White House moves travel ban date to avoid mooting case

Another US appeals court keeps US President Donald Trump's travel ban blocked

The ruling by a three-judge bench of the US Court of Appeals for the Ninth Circuit was against the revised travel ban. Hopefully, all of that will soon change. That ruling said the executive order violated US immigration law.

But what this latest turn of events underscores is that the executive order is just an appetizer for the "extreme vetting" Trump has promised, and the president's latest tweets on the matter show that he is just as determined as ever to keep Muslims out.

CCP waded into one recent case, Susan B. Anthony List v. Driehaus decided by the Supreme Court in 2014, which ruled in favor of challengers to an OH law prohibiting false statements during a political campaign. But a party aggrieved by an adverse class certification decision also need not satisfy the strict standards for taking an interlocutory appeal; instead, under Rule 23 (f), a "court of appeal [] may permit an appeal from an order granting or denying class-action certification. if a petition for permission to appeal is filed with the circuit clerk within 14 days after the order is entered". The 9th Circuit ruling says it can now go ahead with that. The 4th Circuit's ruling took that question head-on, agreeing that the ban officially disfavored Islam-as evidenced by Trump's campaign statements calling for a "total and complete shutdown" on Muslims entering the US -and was thus unconstitutional.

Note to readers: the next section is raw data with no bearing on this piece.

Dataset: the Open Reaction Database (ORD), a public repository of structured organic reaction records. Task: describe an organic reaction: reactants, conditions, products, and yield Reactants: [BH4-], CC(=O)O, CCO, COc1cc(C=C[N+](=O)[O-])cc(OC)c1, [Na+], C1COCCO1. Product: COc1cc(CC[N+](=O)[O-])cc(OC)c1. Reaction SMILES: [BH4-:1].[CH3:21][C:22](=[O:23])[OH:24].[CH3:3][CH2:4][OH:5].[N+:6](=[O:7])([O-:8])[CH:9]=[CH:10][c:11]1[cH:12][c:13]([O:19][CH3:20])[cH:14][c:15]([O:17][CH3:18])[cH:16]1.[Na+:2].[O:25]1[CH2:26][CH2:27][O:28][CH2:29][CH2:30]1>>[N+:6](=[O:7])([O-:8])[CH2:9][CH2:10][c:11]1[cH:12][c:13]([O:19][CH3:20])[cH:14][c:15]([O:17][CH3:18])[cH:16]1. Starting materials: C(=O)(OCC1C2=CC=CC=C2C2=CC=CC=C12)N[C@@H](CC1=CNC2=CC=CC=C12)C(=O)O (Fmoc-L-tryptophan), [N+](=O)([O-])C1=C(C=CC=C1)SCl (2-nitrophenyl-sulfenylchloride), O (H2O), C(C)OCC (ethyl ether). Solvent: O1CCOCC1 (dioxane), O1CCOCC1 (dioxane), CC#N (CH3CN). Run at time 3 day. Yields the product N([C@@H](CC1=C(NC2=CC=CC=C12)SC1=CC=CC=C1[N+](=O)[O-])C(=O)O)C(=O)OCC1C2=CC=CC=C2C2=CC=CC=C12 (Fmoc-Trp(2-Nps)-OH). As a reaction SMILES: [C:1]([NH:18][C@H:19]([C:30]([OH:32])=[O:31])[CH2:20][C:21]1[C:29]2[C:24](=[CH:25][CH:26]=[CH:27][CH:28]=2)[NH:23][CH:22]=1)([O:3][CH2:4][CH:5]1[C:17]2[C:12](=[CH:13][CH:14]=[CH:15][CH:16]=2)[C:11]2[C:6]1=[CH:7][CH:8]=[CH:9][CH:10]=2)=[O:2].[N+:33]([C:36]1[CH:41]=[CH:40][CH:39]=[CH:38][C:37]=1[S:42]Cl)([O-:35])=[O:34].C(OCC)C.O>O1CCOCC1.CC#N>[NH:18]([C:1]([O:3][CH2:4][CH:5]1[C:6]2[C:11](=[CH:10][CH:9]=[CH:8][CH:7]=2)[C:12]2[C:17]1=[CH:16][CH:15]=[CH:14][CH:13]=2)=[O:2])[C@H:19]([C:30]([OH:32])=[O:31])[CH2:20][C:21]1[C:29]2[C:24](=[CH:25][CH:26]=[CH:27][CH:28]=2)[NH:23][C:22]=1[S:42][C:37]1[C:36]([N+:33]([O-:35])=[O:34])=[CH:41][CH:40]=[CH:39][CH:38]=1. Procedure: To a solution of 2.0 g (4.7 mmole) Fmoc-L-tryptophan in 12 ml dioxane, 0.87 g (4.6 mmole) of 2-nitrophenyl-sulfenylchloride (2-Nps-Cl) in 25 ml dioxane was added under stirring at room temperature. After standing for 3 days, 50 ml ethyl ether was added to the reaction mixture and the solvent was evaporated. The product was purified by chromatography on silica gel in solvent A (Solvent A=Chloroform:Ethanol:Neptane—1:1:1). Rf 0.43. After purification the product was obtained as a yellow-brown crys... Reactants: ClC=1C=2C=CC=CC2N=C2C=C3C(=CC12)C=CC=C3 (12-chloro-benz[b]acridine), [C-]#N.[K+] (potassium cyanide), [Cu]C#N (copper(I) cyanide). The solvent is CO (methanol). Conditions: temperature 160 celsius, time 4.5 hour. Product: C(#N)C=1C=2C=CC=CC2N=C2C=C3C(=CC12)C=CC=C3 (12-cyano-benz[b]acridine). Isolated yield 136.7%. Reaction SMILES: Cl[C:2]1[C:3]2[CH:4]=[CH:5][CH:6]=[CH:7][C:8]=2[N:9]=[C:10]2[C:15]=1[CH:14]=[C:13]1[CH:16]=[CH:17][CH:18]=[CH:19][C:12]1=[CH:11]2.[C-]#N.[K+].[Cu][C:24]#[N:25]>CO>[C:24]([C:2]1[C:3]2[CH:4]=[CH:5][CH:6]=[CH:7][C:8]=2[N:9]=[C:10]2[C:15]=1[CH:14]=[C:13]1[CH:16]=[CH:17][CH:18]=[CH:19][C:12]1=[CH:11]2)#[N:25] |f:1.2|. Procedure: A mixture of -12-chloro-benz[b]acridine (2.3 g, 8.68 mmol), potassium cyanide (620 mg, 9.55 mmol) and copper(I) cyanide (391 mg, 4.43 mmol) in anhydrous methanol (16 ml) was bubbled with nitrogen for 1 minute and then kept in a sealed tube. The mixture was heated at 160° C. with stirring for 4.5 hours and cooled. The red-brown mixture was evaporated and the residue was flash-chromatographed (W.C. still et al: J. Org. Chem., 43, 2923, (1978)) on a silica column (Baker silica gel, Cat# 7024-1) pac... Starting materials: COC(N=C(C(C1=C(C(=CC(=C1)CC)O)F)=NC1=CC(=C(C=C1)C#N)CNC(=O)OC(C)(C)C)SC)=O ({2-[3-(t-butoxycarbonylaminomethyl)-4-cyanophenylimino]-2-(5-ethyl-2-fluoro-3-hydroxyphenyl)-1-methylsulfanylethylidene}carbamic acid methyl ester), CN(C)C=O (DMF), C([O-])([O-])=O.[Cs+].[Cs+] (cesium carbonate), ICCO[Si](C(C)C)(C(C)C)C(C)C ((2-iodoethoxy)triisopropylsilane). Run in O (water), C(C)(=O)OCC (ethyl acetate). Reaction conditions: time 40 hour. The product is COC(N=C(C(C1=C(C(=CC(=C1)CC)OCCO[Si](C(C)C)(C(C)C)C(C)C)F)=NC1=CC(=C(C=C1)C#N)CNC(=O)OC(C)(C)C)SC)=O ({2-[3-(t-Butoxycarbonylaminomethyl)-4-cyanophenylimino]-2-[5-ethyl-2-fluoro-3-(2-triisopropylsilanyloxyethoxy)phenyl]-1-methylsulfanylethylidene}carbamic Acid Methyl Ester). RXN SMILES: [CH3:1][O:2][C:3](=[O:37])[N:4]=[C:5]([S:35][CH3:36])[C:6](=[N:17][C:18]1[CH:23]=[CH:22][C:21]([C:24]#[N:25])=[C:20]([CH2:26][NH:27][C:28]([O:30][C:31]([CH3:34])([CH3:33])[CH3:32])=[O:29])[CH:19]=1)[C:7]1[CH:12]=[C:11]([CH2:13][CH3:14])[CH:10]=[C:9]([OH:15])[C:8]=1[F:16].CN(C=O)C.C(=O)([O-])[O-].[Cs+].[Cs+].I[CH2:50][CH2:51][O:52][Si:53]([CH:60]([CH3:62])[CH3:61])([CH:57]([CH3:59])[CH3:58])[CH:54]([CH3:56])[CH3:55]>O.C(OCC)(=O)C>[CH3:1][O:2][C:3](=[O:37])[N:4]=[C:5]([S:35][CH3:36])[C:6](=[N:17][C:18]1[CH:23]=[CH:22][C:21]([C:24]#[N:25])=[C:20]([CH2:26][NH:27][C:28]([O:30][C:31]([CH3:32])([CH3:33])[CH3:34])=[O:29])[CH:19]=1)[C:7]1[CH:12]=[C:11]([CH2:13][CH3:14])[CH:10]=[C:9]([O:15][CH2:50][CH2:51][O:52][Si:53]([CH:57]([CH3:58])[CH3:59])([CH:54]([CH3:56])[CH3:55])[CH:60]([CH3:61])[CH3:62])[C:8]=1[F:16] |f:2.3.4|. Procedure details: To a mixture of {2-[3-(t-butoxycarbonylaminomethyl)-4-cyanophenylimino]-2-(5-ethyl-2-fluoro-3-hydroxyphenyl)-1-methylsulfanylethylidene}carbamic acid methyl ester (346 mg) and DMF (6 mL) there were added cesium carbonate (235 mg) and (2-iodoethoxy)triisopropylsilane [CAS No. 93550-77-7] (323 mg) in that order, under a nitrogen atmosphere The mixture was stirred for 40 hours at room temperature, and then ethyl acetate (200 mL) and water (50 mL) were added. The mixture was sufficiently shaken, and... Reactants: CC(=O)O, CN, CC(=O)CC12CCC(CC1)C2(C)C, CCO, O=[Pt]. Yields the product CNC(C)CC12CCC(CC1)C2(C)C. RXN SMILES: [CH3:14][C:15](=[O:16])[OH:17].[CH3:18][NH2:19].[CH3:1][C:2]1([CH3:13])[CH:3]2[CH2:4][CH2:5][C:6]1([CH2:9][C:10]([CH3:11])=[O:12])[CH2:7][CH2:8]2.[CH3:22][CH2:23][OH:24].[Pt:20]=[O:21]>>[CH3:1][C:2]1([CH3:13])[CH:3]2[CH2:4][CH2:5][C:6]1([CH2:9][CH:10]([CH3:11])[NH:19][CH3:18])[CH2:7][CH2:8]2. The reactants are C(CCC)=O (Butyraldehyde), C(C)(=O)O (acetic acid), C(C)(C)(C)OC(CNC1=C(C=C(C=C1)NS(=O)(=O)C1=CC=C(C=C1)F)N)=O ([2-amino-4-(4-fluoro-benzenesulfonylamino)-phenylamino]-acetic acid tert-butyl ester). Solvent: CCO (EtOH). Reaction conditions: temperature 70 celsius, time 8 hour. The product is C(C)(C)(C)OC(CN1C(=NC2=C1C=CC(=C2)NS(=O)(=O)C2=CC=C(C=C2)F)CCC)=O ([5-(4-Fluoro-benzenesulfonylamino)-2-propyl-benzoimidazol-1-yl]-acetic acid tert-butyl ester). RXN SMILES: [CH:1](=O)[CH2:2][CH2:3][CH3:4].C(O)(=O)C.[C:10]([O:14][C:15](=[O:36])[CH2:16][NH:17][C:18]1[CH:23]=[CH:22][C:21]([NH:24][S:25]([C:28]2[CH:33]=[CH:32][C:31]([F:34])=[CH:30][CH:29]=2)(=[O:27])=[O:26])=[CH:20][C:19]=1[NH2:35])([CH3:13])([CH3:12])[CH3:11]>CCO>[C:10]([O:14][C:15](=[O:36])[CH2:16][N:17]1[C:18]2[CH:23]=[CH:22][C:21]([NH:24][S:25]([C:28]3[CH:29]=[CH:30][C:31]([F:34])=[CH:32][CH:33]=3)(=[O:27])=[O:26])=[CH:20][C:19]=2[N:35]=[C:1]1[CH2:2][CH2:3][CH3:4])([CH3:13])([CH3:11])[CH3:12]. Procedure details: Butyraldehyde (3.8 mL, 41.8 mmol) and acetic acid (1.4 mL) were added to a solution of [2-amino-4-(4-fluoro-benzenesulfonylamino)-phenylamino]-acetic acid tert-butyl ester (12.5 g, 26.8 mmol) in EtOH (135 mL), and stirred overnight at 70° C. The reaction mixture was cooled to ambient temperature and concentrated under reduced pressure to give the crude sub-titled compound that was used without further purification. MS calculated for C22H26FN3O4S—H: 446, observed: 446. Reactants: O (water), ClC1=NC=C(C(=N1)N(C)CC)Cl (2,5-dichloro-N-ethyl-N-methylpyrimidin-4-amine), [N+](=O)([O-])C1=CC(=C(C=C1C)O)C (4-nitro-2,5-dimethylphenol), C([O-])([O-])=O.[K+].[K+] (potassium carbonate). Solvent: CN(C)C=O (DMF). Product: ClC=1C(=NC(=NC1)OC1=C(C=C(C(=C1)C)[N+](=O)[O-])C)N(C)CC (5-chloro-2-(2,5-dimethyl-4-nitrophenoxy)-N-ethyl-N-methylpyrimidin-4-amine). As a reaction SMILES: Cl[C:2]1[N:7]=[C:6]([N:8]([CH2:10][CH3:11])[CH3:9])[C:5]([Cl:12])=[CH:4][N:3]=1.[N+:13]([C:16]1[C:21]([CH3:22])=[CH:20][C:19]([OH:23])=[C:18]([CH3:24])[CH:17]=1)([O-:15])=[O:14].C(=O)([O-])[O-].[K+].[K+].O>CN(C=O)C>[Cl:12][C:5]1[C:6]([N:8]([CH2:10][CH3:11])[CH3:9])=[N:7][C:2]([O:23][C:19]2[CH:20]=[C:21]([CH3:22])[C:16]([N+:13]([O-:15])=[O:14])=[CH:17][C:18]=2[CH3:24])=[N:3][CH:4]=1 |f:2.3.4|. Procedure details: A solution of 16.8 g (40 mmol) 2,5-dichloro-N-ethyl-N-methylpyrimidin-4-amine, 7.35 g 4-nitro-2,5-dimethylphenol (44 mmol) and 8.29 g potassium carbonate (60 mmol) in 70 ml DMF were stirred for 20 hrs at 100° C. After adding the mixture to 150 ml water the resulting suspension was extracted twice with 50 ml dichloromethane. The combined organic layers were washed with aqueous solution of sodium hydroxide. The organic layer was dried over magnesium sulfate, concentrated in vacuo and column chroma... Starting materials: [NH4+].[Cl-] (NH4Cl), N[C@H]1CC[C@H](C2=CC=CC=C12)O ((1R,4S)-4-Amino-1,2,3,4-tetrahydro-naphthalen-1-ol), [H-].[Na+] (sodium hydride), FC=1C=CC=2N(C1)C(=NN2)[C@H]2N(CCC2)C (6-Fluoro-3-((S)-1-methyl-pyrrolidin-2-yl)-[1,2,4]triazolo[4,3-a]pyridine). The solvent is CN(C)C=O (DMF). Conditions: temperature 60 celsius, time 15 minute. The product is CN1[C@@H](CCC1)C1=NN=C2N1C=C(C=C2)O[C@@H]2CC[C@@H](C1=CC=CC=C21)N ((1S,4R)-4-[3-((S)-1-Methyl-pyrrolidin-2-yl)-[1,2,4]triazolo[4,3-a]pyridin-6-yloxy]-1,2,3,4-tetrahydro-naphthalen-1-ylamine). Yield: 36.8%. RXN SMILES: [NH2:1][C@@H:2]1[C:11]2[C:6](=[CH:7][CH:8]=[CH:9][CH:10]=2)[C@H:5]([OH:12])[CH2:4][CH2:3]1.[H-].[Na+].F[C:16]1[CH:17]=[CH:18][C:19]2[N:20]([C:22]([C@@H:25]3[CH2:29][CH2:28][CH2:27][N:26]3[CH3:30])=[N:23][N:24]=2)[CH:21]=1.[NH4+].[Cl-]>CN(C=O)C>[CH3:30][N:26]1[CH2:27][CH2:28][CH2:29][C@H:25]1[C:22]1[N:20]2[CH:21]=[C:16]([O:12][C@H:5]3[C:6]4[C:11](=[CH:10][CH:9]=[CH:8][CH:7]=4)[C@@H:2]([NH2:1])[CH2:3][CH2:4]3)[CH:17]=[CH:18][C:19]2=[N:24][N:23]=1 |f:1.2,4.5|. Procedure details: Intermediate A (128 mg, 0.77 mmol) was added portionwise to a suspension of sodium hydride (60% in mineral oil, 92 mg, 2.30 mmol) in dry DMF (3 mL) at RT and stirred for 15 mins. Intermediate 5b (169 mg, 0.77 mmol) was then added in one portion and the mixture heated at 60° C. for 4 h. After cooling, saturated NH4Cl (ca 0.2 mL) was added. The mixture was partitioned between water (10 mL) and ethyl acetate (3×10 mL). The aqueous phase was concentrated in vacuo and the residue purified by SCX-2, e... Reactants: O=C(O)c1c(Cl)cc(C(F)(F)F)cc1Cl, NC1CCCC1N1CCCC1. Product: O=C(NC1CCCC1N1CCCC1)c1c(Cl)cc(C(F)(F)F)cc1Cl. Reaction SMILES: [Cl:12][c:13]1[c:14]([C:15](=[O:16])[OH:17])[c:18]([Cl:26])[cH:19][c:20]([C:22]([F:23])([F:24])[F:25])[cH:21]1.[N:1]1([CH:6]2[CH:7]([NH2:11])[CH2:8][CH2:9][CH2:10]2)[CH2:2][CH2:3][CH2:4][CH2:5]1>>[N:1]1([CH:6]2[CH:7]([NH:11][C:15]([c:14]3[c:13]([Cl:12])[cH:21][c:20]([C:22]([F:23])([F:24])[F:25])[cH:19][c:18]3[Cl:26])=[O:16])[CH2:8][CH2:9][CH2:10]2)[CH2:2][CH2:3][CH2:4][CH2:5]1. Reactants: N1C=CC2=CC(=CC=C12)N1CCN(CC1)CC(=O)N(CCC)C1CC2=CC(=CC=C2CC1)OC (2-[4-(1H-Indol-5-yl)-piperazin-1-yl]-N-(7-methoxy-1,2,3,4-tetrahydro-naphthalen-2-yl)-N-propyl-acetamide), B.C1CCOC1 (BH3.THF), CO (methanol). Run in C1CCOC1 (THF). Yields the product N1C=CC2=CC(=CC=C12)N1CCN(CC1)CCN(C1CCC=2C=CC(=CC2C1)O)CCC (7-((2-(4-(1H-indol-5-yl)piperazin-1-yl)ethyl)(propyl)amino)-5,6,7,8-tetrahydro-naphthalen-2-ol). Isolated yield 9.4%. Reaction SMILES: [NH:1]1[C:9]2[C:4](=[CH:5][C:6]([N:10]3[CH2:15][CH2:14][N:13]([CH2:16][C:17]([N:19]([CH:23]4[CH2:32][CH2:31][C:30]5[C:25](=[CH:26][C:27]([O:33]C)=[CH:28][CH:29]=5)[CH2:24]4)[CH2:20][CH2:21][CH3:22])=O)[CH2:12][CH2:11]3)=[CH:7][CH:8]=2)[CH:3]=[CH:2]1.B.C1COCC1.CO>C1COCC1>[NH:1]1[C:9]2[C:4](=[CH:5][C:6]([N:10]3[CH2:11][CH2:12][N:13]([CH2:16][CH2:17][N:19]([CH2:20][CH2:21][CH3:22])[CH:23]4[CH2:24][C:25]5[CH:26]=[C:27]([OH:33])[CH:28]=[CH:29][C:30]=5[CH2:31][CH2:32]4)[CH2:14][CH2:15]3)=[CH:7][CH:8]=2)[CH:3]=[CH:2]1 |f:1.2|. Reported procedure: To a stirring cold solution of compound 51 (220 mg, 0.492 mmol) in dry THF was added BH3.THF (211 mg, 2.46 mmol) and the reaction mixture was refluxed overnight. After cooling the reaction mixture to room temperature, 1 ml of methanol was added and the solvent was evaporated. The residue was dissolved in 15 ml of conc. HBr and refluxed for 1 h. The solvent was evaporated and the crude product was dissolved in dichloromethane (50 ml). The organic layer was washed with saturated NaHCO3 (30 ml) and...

Trump's planned drop-by for the official investiture of Justice Neil Gorsuch comes as the president's lawyers make nearly daily filings with the justices in an attempt to revive his ban on refugees and travelers from six mostly Muslim countries.

The Supreme Court on Tuesday set a new briefing schedule, meaning the highest court in the judicial branch in the coming days will decide whether to lift the temporary lower court injunction and whether to hear the Trump administration's appeal against the injunction that blocked the order's implementation.

The president then rewrote his executive order rather than appeal to the U.S. Supreme Court at that time.

But the court is scheduled to end its term June 26, so that would seem to mean even if the court accepted the case, it would not be scheduled for argument until the fall. The start date on the original order was March 16.

"Today's ruling once again demonstrates the near-unanimity of judges in ruling against any type of 'Muslim ban, '" said CAIR National Litigation Director Lena Masri.

As for Gorsuch's investiture ceremony, there will probably be no explicit talk of Trump's travel ban but the controversial executive order will surely loom large nonetheless. Only time will tell.



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